Rewatching “Paris Is Burning” helps define contemporary moments of history
The film’s focus on Black and queer people is needed as Pride and the Black Lives Matter movement overlap
Watching “Paris Is Burning” today feels like watching a contemporary artifact, a paradox created by an old camera about people and culture that are distressingly recognizable. The grainy handheld camera of the late ‘80s that was used to film 70 hours of footage directed by Jennie Livingston, who’s a lesbian, harkens back to home movies and a style of underground film that doesn’t get much aesthetic attention anymore. The story of the queer drag queen and dance culture of New York City lets viewers see the contradictions of these nightly celebrations through the eyes of Black and Latinx queer, transgender, gay and lesbian people.
The film’s style and language can make the viewer think these stories were isolated to the ‘80s, a decade built on high fashion, and to New York City, a haven for subcultures. But rewatching “Paris Is Burning” while international protests for justice over George Floyd’s death extend into the beginning of Pride Month, it is clear that the scores of drag queen performers featured in the film can teach us more about today’s intersectionality, even from their ‘80s scene.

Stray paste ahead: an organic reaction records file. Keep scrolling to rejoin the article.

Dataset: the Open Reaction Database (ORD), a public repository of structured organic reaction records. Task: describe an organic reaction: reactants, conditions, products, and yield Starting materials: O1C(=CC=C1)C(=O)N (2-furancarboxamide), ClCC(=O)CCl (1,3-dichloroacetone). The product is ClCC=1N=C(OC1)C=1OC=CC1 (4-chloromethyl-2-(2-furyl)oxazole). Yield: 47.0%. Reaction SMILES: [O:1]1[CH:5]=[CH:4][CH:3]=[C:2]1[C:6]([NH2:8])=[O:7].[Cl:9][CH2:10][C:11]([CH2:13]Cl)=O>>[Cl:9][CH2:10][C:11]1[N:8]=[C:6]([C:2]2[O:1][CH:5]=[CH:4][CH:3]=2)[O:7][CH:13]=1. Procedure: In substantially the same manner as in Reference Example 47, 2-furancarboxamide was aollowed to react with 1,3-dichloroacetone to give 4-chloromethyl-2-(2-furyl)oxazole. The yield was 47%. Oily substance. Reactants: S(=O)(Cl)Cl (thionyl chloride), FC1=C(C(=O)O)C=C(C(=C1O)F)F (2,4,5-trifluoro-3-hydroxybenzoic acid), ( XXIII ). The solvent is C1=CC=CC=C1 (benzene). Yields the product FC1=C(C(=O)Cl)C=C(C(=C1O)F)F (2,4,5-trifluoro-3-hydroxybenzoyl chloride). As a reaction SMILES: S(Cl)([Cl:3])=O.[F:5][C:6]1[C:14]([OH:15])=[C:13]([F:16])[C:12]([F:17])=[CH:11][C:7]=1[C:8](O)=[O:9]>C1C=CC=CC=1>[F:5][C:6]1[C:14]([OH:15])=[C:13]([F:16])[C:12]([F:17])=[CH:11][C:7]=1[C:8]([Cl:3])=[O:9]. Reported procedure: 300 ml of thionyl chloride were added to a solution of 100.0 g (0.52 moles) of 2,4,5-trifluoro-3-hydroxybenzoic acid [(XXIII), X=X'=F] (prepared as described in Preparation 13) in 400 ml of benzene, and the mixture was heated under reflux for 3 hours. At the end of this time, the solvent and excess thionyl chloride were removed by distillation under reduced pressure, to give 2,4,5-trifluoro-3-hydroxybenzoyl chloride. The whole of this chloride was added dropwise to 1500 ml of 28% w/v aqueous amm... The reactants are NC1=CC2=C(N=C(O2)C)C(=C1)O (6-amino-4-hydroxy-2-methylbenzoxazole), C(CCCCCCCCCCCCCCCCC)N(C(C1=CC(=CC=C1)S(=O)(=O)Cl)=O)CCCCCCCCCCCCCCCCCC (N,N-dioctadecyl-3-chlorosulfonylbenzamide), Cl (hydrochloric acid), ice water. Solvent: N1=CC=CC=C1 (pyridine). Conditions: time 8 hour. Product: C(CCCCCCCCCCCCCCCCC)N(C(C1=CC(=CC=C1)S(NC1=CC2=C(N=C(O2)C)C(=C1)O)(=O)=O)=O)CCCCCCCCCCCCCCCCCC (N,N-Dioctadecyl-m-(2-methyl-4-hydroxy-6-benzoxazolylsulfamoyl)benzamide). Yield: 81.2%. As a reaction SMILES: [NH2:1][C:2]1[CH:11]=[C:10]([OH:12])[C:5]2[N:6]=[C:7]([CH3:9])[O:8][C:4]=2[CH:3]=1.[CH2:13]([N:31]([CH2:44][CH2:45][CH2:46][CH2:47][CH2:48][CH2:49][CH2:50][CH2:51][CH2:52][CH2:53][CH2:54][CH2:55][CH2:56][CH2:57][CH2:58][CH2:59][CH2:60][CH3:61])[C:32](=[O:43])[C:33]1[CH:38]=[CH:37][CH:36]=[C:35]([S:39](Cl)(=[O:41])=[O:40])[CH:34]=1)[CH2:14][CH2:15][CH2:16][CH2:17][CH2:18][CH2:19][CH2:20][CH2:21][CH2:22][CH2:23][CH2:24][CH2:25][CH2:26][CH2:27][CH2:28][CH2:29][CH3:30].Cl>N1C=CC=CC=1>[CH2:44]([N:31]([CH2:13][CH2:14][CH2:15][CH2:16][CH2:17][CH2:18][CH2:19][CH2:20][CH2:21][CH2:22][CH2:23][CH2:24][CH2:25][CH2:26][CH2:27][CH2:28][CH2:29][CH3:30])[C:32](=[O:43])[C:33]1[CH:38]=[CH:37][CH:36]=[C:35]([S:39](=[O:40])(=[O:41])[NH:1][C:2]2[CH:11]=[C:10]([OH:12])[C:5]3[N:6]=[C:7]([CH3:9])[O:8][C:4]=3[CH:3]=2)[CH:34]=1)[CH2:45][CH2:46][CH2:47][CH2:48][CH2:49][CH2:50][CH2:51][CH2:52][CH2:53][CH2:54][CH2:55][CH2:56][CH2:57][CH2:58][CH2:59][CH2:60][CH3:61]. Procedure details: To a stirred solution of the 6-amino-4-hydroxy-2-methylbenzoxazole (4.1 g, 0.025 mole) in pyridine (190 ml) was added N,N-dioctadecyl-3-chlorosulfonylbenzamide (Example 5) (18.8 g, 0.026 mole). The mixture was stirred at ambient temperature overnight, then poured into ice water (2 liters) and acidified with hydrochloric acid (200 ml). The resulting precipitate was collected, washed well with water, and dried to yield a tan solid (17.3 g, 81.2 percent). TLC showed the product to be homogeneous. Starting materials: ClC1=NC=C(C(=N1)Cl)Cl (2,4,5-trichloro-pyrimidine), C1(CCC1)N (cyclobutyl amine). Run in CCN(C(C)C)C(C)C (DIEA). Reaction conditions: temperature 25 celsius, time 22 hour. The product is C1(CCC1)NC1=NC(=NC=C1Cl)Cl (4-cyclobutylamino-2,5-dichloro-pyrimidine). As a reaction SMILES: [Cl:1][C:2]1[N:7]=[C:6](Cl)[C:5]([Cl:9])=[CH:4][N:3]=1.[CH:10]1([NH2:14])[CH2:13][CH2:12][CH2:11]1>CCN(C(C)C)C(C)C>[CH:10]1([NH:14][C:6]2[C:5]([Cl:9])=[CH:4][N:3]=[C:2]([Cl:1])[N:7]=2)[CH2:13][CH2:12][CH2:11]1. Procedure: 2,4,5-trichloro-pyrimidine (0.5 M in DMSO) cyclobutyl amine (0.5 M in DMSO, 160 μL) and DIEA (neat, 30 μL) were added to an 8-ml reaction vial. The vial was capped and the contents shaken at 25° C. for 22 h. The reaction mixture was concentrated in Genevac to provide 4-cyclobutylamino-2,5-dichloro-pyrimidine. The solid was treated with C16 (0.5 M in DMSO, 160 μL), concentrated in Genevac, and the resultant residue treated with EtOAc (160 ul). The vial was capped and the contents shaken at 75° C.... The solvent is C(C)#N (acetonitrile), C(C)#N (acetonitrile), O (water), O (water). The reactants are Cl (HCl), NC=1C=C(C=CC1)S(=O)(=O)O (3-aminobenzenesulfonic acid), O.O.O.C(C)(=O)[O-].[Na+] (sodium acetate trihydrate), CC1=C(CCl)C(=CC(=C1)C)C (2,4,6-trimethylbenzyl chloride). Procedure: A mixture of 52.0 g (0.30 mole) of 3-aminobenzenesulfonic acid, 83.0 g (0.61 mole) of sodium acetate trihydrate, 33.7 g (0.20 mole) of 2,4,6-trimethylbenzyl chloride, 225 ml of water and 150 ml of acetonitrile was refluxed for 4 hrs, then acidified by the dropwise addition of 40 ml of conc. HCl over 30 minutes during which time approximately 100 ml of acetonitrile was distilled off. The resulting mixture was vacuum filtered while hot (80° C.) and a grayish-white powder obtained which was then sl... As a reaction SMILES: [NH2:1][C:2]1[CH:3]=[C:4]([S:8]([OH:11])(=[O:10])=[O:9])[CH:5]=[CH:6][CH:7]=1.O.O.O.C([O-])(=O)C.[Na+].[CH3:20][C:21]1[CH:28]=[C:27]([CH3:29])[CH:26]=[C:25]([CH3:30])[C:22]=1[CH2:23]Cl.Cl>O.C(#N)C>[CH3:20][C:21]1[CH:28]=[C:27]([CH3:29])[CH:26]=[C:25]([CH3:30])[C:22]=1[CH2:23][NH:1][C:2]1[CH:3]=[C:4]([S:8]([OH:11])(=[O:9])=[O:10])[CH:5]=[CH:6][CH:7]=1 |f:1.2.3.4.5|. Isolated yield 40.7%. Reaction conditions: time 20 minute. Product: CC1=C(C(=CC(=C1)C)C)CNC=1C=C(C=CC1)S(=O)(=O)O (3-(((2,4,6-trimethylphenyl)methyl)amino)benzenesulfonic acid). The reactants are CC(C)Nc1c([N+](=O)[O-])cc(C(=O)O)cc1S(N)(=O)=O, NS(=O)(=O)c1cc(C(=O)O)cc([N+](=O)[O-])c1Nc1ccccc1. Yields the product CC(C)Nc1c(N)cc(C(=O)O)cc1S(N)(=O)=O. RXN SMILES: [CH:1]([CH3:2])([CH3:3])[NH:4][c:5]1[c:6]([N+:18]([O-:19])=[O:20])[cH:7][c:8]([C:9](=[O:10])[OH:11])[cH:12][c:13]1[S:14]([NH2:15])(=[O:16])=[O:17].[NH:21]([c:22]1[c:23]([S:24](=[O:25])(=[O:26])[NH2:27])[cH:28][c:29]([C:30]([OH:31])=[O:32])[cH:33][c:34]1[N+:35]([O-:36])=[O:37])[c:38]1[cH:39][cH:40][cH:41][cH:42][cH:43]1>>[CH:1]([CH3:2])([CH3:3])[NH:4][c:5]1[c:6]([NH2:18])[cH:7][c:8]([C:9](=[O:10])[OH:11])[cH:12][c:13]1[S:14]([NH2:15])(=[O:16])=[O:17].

“Paris Is Burning” taught mainstream culture how to “vogue,” how to serve “realness” and, most importantly, about the realities of young genderqueer and gay Black and Latinx individuals.
Not every character in the film has their biological family to return to; some characters tell their stories about being kicked out of their homes when they came out to their families. Today, LGBTQ+ youth have a 120 percent higher chance of experiencing homelessness, according to a University of Chicago study.
But even without their given families, the Black and Latinx queer community of New York City still made “houses,” or organizations of young queer people who participate in drag balls and runways. Each house has a “mother,” an older, experienced drag queen mentor who shelters and trains new performers. New members usually adopt the house name as their own surname.
The House of LaBeija, featured in the film, has been welcoming youth since the '70s and is still performing. Created by Black drag queen Crystal LaBeija, you can see members of the house, like Pepper LaBeija, perform in the film.